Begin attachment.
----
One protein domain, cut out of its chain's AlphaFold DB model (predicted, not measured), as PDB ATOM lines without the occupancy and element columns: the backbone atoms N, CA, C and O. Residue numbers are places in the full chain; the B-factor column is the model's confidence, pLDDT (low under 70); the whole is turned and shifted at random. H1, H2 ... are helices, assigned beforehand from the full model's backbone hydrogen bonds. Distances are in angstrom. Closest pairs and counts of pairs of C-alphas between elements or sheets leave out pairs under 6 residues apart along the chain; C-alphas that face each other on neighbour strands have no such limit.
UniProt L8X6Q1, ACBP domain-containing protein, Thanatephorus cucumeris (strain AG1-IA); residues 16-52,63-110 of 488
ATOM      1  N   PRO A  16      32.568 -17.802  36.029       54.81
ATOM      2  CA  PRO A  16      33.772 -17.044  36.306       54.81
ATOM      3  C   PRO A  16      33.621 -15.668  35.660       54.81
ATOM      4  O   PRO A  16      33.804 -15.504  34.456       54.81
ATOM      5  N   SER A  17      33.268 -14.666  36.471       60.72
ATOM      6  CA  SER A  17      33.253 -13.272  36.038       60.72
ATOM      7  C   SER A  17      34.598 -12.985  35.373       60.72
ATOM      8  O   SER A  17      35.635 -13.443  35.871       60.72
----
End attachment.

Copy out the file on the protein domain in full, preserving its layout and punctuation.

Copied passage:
One protein domain, cut out of its chain's AlphaFold DB model (predicted, not measured), as PDB ATOM lines without the occupancy and element columns: the backbone atoms N, CA, C and O. Residue numbers are places in the full chain; the B-factor column is the model's confidence, pLDDT (low under 70); the whole is turned and shifted at random. H1, H2 ... are helices, assigned beforehand from the full model's backbone hydrogen bonds. Distances are in angstrom. Closest pairs and counts of pairs of C-alphas between elements or sheets leave out pairs under 6 residues apart along the chain; C-alphas that face each other on neighbour strands have no such limit.
UniProt L8X6Q1, ACBP domain-containing protein, Thanatephorus cucumeris (strain AG1-IA); residues 16-52,63-110 of 488
ATOM      1  N   PRO A  16      32.568 -17.802  36.029       54.81
ATOM      2  CA  PRO A  16      33.772 -17.044  36.306       54.81
ATOM      3  C   PRO A  16      33.621 -15.668  35.660       54.81
ATOM      4  O   PRO A  16      33.804 -15.504  34.456       54.81
ATOM      5  N   SER A  17      33.268 -14.666  36.471       60.72
ATOM      6  CA  SER A  17      33.253 -13.272  36.038       60.72
ATOM      7  C   SER A  17      34.598 -12.985  35.373       60.72
ATOM      8  O   SER A  17      35.635 -13.443  35.871       60.72